Thursday, July 8, 2021

"5 Specific Reasons Why You Should Stockpile Food Right Now"

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"5 Specific Reasons Why You Should Stockpile Food Right Now"
by Epic Economist

"For the longest time, food prices remained stable in the United States, and consumers were not particularly concerned about price fluctuations each month. Even though there were readjustments to the cost of staples every year, those increases weren't exactly alarming, and back then, one could say they were truly temporary. Our supermarkets were packed with food and something that always made grocers proud was their ability to ensure an enormous variety for their customers. But now we can say that things are a whole lot different, and not in a good way. As the world tries to rebound from the global recession induced by the health crisis, a massive wave of inflation is dramatically hitting agricultural commodities, and food producers are having to pass those cost increases to consumers. 

However, many industry experts have been warning that the recent price hikes won't be the only ones. In fact, they are marking the beginning of a prolonged era of higher prices and low supply. This means that although we're already facing some painful food inflation, prices won't get any lower than they are at this moment for a long, long time. And when we look forward, several events that are unfolding right now will likely combine, and contribute to the acceleration of food price inflation in the coming months. In view of such a scary scenario, the best way to fight inflation is to get prepared in advance. That's why today we brought 5 specific reasons why you should start stockpiling food as soon as you can.

In a telling sign of what is coming for us in the months ahead, recent reports have been describing that supermarkets are feverishly stockpiling food in anticipation of the coming inflationary spike. According to the Wall Street Journal, several supermarket chains have started to stock up on everything from sugar to frozen meat before they get more expensive, bracing for what some executives anticipate will be "some of the highest price increases in recent memory". The move is a reversal from what happened last year when millions of panic buyers hoarded groceries because of concerns about food availability, triggering supply chain disruptions and acute shortages all across the country. Now, retailers themselves are buying and storing supplies to keep their shelves full amid stronger demand, in that way, they can have more control over rising costs and protect their profit margins.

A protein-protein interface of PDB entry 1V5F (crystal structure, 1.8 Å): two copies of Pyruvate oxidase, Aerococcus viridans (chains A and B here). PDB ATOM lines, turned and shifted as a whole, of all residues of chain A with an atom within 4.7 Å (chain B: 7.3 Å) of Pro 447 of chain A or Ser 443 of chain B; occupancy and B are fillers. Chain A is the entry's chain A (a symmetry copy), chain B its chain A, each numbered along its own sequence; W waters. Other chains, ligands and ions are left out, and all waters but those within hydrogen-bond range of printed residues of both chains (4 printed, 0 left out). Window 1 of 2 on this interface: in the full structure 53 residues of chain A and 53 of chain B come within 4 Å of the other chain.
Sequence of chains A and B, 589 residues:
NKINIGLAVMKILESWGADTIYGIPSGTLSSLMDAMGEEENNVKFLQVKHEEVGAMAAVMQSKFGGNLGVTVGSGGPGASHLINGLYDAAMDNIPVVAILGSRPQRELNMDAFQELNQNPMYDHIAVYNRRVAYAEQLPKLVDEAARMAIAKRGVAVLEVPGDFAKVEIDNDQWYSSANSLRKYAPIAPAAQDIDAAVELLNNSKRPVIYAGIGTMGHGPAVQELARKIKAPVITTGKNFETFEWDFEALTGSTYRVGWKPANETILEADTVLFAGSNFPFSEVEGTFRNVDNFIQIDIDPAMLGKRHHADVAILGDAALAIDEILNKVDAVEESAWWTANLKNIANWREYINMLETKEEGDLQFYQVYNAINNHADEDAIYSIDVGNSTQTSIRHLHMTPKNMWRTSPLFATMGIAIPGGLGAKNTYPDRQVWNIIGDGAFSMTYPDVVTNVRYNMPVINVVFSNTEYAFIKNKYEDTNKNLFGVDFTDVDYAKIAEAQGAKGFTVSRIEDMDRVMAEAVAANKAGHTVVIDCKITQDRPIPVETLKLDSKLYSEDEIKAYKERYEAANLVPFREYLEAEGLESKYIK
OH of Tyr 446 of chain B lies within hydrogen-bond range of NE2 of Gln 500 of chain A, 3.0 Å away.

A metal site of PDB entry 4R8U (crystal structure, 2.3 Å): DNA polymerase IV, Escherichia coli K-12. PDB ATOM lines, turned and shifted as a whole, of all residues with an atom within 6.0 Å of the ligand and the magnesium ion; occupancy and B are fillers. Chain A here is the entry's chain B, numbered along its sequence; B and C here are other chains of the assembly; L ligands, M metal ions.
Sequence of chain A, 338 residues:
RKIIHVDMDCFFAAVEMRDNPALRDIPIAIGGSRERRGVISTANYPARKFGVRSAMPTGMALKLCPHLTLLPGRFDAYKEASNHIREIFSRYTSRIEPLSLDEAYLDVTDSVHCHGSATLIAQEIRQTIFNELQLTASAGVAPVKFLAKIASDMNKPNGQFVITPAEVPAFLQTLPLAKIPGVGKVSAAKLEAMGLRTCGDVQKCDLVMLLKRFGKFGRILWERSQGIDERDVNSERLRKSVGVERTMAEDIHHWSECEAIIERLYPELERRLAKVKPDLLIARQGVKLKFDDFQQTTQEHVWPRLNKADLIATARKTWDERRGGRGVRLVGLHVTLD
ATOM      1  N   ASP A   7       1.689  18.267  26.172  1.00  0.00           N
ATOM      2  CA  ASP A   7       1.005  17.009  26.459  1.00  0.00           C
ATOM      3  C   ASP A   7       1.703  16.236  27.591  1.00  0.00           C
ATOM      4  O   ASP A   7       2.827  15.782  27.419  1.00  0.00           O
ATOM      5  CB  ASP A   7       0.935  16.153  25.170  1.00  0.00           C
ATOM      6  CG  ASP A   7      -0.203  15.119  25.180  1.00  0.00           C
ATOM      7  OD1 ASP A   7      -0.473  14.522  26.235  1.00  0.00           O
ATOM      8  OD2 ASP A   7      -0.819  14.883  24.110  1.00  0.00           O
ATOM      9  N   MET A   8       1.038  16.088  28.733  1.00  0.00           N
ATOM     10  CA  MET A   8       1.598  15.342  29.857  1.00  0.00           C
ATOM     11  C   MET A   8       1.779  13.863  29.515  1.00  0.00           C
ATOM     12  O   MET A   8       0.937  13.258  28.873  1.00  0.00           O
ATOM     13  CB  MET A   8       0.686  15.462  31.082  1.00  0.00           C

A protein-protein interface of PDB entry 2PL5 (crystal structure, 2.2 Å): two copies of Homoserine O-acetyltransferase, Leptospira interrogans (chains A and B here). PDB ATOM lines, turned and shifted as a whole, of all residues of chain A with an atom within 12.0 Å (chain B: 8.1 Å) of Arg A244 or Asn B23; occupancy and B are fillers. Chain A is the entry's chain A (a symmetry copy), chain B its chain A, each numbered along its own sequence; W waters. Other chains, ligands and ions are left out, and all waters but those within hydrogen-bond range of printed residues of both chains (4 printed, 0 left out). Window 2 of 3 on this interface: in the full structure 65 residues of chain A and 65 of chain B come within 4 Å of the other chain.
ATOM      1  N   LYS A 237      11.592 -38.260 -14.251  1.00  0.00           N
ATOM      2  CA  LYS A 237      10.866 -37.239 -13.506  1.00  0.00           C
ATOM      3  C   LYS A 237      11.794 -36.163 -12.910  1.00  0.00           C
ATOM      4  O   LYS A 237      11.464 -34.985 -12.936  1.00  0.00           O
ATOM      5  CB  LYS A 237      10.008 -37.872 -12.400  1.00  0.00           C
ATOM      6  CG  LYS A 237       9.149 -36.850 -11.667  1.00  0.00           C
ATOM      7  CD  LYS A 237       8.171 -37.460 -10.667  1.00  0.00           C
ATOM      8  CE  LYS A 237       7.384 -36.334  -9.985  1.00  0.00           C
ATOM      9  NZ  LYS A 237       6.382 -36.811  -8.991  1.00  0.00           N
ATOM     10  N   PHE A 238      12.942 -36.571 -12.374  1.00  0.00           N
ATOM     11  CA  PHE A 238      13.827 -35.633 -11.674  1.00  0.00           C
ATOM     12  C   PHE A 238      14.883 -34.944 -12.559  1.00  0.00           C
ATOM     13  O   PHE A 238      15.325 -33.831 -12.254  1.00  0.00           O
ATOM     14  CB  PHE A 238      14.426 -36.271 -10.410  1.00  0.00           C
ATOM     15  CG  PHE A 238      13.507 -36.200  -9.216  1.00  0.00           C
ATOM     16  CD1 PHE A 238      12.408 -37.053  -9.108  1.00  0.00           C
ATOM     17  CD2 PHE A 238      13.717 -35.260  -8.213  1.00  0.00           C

The latest price increases at the stores and the need to stockpile come as several key factors are pushing up costs all the way from farm to store. But one thing is certain: when inflation starts to run out of control, these companies will conveniently keep the price of their products significantly higher even though they have been stocking up on inventory before prices of inventory rise. When food retailers start to brace for the worst of inflation, that of course, is not a good sign for consumers. So it seems like a good option to start stockpiling too before essential products become unaffordable.

With gas prices hitting record highs every month, it has become way more expensive to transport food around the country. Supply transportation costs have already been going up due to a national shortage of drivers, but now that gas prices rose 56 percent compared to a year ago, those increases will also impact food prices. Moreover, the ruthless “megadrought” in the western states just continues to get worse. For years, people have been diverting water from rivers that flow into the lake to water crops and supply homes. And since there isn't enough water for everyone, millions of farmers are having to dramatically reduce the number of crops that they are currently growing. On top of all that, a devastating plague of grasshoppers is now causing massive headaches for our farmers in western states. Many local farmers have already started to report extremely painful crop losses. So far, Oregon and Montana have been the hardest hit by the insect plague, but fifteen other states are also facing grasshopper damage. All combined, the 17 states suffering from this pest have recorded a loss in agricultural produce of $8.7 billion. 

All things considered, our long-term outlook is rather gloomy and quite scary. Each of these factors will severely impact our food supply chains and all of them are going to combine to drive prices to levels never seen before. If someone still believes inflation is going to be transitory, we're sorry to say that what we have seen so far was just the tip of the iceberg. So if you don't want to get caught off-guard by shortages and explosive prices, you should stock up on the supplies you need before they're long gone."

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